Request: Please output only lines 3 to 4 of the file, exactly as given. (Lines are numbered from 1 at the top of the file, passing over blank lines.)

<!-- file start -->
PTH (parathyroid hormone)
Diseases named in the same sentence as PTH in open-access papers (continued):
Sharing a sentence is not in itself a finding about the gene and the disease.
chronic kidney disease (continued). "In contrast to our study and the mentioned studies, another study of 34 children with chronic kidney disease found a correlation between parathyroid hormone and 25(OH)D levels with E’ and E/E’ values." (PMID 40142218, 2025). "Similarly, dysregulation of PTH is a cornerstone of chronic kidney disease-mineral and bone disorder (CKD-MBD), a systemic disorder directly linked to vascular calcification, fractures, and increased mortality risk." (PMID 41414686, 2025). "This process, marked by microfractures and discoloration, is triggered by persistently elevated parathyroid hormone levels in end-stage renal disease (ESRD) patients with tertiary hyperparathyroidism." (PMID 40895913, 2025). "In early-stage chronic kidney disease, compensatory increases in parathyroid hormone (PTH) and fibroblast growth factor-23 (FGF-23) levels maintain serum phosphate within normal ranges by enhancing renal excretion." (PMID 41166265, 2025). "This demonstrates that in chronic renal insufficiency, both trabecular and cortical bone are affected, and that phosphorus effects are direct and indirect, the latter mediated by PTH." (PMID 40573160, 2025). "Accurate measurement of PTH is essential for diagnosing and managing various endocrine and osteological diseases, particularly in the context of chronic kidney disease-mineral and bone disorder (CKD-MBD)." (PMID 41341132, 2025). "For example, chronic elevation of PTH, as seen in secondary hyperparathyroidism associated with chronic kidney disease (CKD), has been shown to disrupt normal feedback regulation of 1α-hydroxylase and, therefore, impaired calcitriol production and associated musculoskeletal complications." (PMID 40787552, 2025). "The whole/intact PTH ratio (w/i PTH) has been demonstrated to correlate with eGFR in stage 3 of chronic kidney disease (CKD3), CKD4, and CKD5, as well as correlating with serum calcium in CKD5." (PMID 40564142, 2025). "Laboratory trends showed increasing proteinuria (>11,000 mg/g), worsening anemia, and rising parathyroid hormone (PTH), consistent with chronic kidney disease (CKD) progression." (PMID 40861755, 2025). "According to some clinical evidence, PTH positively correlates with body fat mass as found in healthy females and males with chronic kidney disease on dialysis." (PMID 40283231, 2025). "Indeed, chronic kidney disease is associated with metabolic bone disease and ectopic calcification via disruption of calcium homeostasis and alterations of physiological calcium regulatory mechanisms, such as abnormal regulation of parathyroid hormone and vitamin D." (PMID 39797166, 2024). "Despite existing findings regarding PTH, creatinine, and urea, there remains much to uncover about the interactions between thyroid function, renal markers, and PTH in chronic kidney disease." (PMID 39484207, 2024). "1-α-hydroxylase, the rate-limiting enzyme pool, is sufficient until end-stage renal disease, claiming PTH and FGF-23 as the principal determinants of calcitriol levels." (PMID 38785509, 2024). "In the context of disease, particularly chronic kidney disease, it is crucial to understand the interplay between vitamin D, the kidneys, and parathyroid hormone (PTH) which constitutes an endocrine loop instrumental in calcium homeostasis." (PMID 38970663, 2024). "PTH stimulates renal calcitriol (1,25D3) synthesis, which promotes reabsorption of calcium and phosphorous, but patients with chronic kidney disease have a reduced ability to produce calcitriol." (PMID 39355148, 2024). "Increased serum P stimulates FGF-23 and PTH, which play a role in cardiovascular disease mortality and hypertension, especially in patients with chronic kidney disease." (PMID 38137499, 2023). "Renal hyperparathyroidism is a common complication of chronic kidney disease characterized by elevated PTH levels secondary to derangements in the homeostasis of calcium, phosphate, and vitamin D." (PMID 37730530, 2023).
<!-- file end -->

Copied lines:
Sharing a sentence is not in itself a finding about the gene and the disease.
chronic kidney disease (continued). "In contrast to our study and the mentioned studies, another study of 34 children with chronic kidney disease found a correlation between parathyroid hormone and 25(OH)D levels with E’ and E/E’ values." (PMID 40142218, 2025). "Similarly, dysregulation of PTH is a cornerstone of chronic kidney disease-mineral and bone disorder (CKD-MBD), a systemic disorder directly linked to vascular calcification, fractures, and increased mortality risk." (PMID 41414686, 2025). "This process, marked by microfractures and discoloration, is triggered by persistently elevated parathyroid hormone levels in end-stage renal disease (ESRD) patients with tertiary hyperparathyroidism." (PMID 40895913, 2025). "In early-stage chronic kidney disease, compensatory increases in parathyroid hormone (PTH) and fibroblast growth factor-23 (FGF-23) levels maintain serum phosphate within normal ranges by enhancing renal excretion." (PMID 41166265, 2025). "This demonstrates that in chronic renal insufficiency, both trabecular and cortical bone are affected, and that phosphorus effects are direct and indirect, the latter mediated by PTH." (PMID 40573160, 2025). "Accurate measurement of PTH is essential for diagnosing and managing various endocrine and osteological diseases, particularly in the context of chronic kidney disease-mineral and bone disorder (CKD-MBD)." (PMID 41341132, 2025). "For example, chronic elevation of PTH, as seen in secondary hyperparathyroidism associated with chronic kidney disease (CKD), has been shown to disrupt normal feedback regulation of 1α-hydroxylase and, therefore, impaired calcitriol production and associated musculoskeletal complications." (PMID 40787552, 2025). "The whole/intact PTH ratio (w/i PTH) has been demonstrated to correlate with eGFR in stage 3 of chronic kidney disease (CKD3), CKD4, and CKD5, as well as correlating with serum calcium in CKD5." (PMID 40564142, 2025). "Laboratory trends showed increasing proteinuria (>11,000 mg/g), worsening anemia, and rising parathyroid hormone (PTH), consistent with chronic kidney disease (CKD) progression." (PMID 40861755, 2025). "According to some clinical evidence, PTH positively correlates with body fat mass as found in healthy females and males with chronic kidney disease on dialysis." (PMID 40283231, 2025). "Indeed, chronic kidney disease is associated with metabolic bone disease and ectopic calcification via disruption of calcium homeostasis and alterations of physiological calcium regulatory mechanisms, such as abnormal regulation of parathyroid hormone and vitamin D." (PMID 39797166, 2024). "Despite existing findings regarding PTH, creatinine, and urea, there remains much to uncover about the interactions between thyroid function, renal markers, and PTH in chronic kidney disease." (PMID 39484207, 2024). "1-α-hydroxylase, the rate-limiting enzyme pool, is sufficient until end-stage renal disease, claiming PTH and FGF-23 as the principal determinants of calcitriol levels." (PMID 38785509, 2024). "In the context of disease, particularly chronic kidney disease, it is crucial to understand the interplay between vitamin D, the kidneys, and parathyroid hormone (PTH) which constitutes an endocrine loop instrumental in calcium homeostasis." (PMID 38970663, 2024). "PTH stimulates renal calcitriol (1,25D3) synthesis, which promotes reabsorption of calcium and phosphorous, but patients with chronic kidney disease have a reduced ability to produce calcitriol." (PMID 39355148, 2024). "Increased serum P stimulates FGF-23 and PTH, which play a role in cardiovascular disease mortality and hypertension, especially in patients with chronic kidney disease." (PMID 38137499, 2023). "Renal hyperparathyroidism is a common complication of chronic kidney disease characterized by elevated PTH levels secondary to derangements in the homeostasis of calcium, phosphate, and vitamin D." (PMID 37730530, 2023).